Talk about a growth industry. U.S.C. these days has more cranes dotting the horizon than in a marshland bird sanctuary. The athletics department’s annual budget ($87.6 million) is a drop in the bucket compared to the university’s ($1 billion), but for Columbia, it all adds up.

“When we started construction, the economy wasn’t doing well, so this has been an economic boon to this area,” Kevin says. “We employed a lot of architects, engineers, sub-contractors; a lot of people are working as a result of the money we’re spending to build new facilities and update older ones.”

He adds with a chuckle, “There are a lot of grateful people in the construction business.” In fact, a formula provided by Jeff Lamberson, U.S.C. director of design and construction, estimates that each $1 million in construction translates to 20 jobs for the life of a project, meaning the athletics department has been or will be responsible for about 5,000 workers’ paychecks, some lasting until 2016.

Based on those numbers alone, U.S.C. sports would be a driver of business for Columbia and the Midlands if the only thing the athletics department did was erect facilities. But of course, that’s only part of it.

For decades, especially during the Gamecocks’ two-decade membership in the sports-crazed SEC, the economic impact of 80,250 fans at Williams-Brice on fall Saturdays has been a given. For fiscal year 2011-12, U.S.C. football income (tickets, SEC and TV revenues, etc.) generated about $49.6 million, with a profit of $27.4 million – by far the largest money-maker in the athletics department’s $87.6 million budget.

That impact also spills over to Columbia and the Midlands. In 2004-05, a study by U.S.C.’s Department of Sport and Entertainment Management found football had a total economic impact of $42.2 million ($5.2 million for each of eight home games), which included employee compensation of $12.1 million and indirect business taxes of $3.1 million. A more recent update, adjusted for inflation, bumped those numbers to $50.13 million ($6.26 million per home game), $14.3 million for compensation and $3.5 million in business taxes.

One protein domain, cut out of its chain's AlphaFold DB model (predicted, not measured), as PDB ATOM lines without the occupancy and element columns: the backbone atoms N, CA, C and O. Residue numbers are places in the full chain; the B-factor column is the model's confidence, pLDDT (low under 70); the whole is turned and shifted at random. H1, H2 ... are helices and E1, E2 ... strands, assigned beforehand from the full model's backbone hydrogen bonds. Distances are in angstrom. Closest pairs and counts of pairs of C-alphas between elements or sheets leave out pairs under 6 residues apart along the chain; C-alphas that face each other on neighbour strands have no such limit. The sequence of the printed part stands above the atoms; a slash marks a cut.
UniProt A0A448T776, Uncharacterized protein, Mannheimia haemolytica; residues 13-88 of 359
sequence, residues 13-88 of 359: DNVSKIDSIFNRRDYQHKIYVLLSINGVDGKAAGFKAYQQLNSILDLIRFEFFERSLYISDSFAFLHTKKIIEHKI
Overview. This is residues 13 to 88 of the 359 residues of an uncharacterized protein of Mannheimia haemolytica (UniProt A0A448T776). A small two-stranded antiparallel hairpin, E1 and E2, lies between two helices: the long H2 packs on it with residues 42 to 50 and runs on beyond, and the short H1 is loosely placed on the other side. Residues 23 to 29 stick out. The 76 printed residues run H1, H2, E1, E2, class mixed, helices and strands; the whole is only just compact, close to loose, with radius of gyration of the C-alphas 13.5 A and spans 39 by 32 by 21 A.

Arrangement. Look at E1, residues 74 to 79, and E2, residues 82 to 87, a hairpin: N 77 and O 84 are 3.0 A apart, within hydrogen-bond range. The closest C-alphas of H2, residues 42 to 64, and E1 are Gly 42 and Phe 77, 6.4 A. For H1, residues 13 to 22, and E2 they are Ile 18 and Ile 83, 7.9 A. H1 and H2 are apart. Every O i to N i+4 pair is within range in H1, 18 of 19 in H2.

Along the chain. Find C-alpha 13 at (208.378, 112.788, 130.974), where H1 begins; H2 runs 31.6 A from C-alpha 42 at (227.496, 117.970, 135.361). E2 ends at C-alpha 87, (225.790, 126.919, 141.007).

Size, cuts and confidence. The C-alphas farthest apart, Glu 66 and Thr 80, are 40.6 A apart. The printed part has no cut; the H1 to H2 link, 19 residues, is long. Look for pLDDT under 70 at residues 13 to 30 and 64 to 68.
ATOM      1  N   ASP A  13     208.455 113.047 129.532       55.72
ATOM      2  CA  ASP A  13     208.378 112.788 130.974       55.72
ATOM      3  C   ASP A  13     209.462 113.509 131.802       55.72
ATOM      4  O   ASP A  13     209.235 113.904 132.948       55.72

Tom Regan, associate professor in Sports and Entertainment Management and the school’s economic-impact go-to guy, points to football spending numbers of $67.40 per local fan and $162.20 per visitor, on food and drink, lodging, tickets, gas and souvenirs.

“Williams-Brice is the cash register for all the other sports,” Tom says. “When U.S.C. entered the SEC, the Gamecocks were included in the best TV/media deal at the time in college sports, which enabled them to do a lot of things business- and facilities-wise.”

And those survey numbers might be low. Kevin points to a 2011-12 University of Arkansas study that put the annual statewide economic impact of all Razorback sports at $153.6 million – annually. “We are probably 10th (out of 14 schools) in terms of total revenue,” Kevin says. The bottom line varies annually depending on what U.S.C. puts back into facilities; the school showed a $465,355 profit (revenues vs. expenditures) for last year, he says.

Still, the SEC demands as well as it gives. “To keep up, you have to invest in facilities,” Tom says, “and U.S.C. has done that starting under former athletics directors Mike McGee and Eric Hyman and continuing on to now.”

Facilities enable coaches to recruit top athletes, which often translates to on-field success. Football coach Steve Spurrier, coach of the back-to-back 11-win seasons in 2011 and 2012, was an early critic of what he found at U.S.C. when he arrived in 2005. Now, the Head Ball Coach is a vocal fan of the school’s facilities growth. Successful seasons in football, baseball and Dawn Staley’s back-to-back women’s basketball NCAA Tournament bids also have helped increase attendance, merchandise sales and fan loyalty.